Linux Systemctl Service Management Tutorial
Hi, today we will learn managing Linux services with systemd or systemctl. While Linux kernel booting, it loads drivers, mount file systems, starting memory management, creating system calls etc. But after that what? Linux starts an init process to create further system and user services and processes. To manage system services we need a tool which is generally systemd. With this tools we can set a services status, see it.Also we can change mount and system snapshot issues. But we will only look for service management side. By the way a services is a daemon which works background to complete his workloads. Apache, mysql etc are services.
List Existing Services
To see all running services run systemctl command. As you can see from output systemctl list devices,ttys,services,files system related service.
Print/Display Service Status
To see status of service use systemctl status. You can see process id traffic info, service name and latest logs.
$ systemctl status httpd
To start a services use systemctl start httpd. If it starts accordingly it shows nothing as output.
$ systemctl start httpd
We can stop a service or daemon with the
stop option to the
systemctl command. In this example we will stop service named
httpd which is named
apache2 in Ubuntu.
$ systemctl stop httpd
Start Service At Boot
To enable a service start in startup use systemctl enable httpd. It creates a softlink for current initlevel which is multi-user
$ systemctl enable httpd
ln -s '/usr/lib/systemd/system/httpd.service' '/etc/systemd/system/multi-user.target.wants/httpd.service'
Disable Service Startup At Boot
To disable a service startup systemctl disable httpd
$ systemctl disable httpd
Print Service Startup Status At Boot
Check a service about enabled status
$ systemctl is-enabled httpd
In Linux,UNIX systems there is two run level which is mostly used. Run level is the status of a system for example if you do not need graphic interface but need networking an multi user you use runlevel3 or multiuser runlevel, if you need gui then you change to runleve 5 or graphical. In these runlevels appropriate services started.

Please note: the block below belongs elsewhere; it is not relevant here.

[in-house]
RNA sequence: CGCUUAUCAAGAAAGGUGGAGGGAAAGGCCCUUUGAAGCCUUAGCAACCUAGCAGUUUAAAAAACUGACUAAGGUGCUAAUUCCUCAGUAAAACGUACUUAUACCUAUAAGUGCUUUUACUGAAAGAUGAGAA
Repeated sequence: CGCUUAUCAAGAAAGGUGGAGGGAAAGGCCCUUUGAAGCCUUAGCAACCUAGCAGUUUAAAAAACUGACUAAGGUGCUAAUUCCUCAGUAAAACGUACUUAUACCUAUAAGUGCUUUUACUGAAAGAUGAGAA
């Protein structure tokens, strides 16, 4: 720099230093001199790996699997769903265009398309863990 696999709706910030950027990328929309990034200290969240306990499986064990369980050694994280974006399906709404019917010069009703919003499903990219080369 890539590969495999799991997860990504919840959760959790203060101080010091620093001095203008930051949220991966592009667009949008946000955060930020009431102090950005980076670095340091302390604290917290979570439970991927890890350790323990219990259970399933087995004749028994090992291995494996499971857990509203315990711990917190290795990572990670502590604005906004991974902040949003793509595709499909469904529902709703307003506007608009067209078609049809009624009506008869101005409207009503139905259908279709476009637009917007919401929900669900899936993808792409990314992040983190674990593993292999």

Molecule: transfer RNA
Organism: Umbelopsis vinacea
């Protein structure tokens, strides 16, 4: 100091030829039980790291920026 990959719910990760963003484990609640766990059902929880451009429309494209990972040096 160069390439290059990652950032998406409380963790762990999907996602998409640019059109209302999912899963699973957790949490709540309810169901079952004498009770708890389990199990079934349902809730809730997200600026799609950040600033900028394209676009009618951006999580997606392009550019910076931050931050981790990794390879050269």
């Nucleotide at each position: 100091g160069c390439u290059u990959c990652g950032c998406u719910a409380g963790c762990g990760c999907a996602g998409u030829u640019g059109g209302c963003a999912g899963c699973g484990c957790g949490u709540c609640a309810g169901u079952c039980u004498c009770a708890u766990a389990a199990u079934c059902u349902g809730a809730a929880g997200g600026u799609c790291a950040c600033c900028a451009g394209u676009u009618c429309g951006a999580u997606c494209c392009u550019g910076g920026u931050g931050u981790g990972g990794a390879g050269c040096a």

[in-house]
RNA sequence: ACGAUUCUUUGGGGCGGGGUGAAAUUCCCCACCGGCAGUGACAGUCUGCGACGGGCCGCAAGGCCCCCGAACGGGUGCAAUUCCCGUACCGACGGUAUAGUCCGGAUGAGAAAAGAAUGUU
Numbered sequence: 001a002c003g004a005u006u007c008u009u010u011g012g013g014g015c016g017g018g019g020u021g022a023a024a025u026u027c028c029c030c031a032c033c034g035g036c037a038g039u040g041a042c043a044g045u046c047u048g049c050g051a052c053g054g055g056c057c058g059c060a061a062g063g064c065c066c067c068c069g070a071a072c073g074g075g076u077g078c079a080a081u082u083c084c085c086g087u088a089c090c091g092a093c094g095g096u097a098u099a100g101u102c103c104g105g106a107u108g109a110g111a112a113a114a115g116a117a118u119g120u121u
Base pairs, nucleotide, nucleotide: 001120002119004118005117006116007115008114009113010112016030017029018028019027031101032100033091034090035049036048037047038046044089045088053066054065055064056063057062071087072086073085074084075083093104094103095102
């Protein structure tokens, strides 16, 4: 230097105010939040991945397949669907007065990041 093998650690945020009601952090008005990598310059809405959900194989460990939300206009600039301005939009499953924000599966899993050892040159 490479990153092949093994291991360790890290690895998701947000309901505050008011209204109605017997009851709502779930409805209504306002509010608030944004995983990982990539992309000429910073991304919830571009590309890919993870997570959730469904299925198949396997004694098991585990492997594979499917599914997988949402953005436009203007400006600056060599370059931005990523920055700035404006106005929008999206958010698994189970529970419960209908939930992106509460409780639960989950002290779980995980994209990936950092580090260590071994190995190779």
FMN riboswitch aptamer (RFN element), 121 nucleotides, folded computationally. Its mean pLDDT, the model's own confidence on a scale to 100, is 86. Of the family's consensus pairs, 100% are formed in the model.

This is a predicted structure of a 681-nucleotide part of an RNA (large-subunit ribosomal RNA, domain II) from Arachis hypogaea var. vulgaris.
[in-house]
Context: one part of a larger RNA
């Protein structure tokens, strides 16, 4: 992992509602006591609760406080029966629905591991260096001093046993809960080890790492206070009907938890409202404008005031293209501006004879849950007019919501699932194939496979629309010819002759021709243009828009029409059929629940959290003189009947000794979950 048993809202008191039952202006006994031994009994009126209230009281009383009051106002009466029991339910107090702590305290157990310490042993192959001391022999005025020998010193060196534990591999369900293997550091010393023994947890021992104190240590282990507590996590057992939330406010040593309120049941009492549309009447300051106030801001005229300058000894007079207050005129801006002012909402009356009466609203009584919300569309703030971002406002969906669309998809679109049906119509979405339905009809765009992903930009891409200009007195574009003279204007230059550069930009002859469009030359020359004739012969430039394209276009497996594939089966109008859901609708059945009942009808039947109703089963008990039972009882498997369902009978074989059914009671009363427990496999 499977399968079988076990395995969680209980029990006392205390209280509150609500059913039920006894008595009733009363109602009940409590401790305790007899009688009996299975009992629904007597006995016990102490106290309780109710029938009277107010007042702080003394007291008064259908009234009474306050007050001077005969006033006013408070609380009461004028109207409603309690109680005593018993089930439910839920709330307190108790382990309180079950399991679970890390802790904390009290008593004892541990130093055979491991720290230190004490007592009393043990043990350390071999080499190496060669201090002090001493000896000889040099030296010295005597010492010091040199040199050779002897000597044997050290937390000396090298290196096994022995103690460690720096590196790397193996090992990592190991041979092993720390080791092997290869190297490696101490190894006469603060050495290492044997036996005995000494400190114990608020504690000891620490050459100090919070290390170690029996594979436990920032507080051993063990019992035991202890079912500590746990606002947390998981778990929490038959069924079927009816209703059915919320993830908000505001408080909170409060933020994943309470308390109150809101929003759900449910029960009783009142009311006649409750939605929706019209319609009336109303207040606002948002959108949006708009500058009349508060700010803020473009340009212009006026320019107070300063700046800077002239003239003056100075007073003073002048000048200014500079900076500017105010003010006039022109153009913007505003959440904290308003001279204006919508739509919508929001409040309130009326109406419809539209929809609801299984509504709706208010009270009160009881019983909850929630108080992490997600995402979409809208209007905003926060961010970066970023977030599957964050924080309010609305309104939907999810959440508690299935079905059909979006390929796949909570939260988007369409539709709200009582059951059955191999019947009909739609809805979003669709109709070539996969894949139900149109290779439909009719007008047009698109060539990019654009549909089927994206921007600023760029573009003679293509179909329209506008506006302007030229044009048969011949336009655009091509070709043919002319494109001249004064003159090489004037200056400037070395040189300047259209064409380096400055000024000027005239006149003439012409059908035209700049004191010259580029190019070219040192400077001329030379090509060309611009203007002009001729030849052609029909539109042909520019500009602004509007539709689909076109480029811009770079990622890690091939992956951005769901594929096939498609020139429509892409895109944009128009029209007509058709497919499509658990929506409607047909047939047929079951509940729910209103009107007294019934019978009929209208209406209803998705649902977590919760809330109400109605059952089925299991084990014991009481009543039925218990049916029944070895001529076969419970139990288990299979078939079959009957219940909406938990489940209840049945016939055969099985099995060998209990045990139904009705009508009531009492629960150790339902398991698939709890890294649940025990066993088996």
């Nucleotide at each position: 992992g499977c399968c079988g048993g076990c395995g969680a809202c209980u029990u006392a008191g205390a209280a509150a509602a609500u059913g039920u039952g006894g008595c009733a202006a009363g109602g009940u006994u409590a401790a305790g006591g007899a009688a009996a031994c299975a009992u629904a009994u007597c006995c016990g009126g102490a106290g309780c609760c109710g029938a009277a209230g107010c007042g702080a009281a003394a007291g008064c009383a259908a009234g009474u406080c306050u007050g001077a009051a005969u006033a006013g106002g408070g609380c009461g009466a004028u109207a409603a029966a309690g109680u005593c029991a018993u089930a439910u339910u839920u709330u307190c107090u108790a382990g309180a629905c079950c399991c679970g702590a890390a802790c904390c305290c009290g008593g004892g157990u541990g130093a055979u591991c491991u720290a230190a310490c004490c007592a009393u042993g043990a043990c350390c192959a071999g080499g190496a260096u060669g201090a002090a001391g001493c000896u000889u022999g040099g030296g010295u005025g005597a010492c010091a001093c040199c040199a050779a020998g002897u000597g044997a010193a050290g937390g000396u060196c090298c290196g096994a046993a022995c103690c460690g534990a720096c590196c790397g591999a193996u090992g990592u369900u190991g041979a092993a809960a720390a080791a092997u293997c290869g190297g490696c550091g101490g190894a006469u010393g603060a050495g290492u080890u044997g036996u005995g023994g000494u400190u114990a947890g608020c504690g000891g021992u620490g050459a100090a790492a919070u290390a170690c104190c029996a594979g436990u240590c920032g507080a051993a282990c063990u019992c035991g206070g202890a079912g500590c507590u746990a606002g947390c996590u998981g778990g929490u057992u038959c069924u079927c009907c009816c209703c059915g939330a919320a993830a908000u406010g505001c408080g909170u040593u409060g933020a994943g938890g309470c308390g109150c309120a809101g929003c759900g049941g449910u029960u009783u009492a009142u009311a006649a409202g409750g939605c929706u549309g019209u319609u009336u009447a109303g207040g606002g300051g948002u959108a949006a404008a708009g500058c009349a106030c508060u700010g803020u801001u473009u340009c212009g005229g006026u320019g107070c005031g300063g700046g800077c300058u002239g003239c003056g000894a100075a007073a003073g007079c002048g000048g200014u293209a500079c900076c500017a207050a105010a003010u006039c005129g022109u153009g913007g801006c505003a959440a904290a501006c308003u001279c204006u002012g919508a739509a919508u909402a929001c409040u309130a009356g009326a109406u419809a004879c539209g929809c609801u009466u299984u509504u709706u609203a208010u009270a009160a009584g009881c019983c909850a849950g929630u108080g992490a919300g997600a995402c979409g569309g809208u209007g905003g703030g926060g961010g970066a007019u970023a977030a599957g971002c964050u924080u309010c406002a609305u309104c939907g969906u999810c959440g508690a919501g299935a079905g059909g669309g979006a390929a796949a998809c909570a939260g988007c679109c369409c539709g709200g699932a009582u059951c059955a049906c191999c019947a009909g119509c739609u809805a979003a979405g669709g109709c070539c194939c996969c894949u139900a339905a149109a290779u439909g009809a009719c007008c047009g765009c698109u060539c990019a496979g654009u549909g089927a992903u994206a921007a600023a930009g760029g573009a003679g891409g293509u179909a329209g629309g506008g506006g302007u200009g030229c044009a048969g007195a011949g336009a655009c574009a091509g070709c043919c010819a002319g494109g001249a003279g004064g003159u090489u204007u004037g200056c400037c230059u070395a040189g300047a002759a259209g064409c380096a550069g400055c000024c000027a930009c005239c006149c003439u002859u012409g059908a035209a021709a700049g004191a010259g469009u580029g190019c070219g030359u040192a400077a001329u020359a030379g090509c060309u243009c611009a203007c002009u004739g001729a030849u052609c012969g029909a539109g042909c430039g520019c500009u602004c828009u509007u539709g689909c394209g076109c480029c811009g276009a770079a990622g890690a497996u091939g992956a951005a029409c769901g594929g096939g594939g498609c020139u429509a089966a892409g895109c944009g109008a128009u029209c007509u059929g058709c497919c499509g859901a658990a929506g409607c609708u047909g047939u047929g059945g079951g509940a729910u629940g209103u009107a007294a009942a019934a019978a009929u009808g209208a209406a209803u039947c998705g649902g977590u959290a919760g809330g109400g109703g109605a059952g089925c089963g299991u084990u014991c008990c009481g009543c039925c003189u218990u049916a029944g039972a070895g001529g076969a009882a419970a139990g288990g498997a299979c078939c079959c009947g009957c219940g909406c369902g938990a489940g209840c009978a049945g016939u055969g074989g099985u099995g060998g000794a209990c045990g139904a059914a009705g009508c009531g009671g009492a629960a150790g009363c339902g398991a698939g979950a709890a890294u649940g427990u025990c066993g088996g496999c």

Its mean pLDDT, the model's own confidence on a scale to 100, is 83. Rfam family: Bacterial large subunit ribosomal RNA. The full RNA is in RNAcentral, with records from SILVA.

First look current runlevel.
Change to multi user run level which is current
$ systemctl isolate multi-user.target
Change to graphical runlevel.
$ systemctl isolate graphical.target
Set Default System Run Level
To change default start run level or target
$ systemctl set-default graphical.target
ln -s '/usr/lib/systemd/system/graphical.target' '/etc/systemd/system/default.target'
$ systemctl set-default multi-user.target
ln -s '/usr/lib/systemd/system/multi-user.target' '/etc/systemd/system/default.target'
Create Service Snapshot
To create a snapshot of current system and services status use systemctl snapshot. This is not disk snapshot just service snapshot. Say you start 25 services and do not want to do all time you can snapshot this and than easily recall the snapshot. If you want you can give name of the snapshot after snaphot command
$ systemctl snapshot
Revert Service To Snapshot
We can reload or revert to the snapshot with the
isolate command like below.
$ systemctl isolate snapshot-1.snapshot
Delete Service Snapshot
Existing snapshots can be deleted with the
delete option. In this example we will delete snapshot
$ systemctl delete snapshot-1.snapshot
Show Service Parameters and Details
To see service parameters and details which resides in service file.
$ systemctl show httpd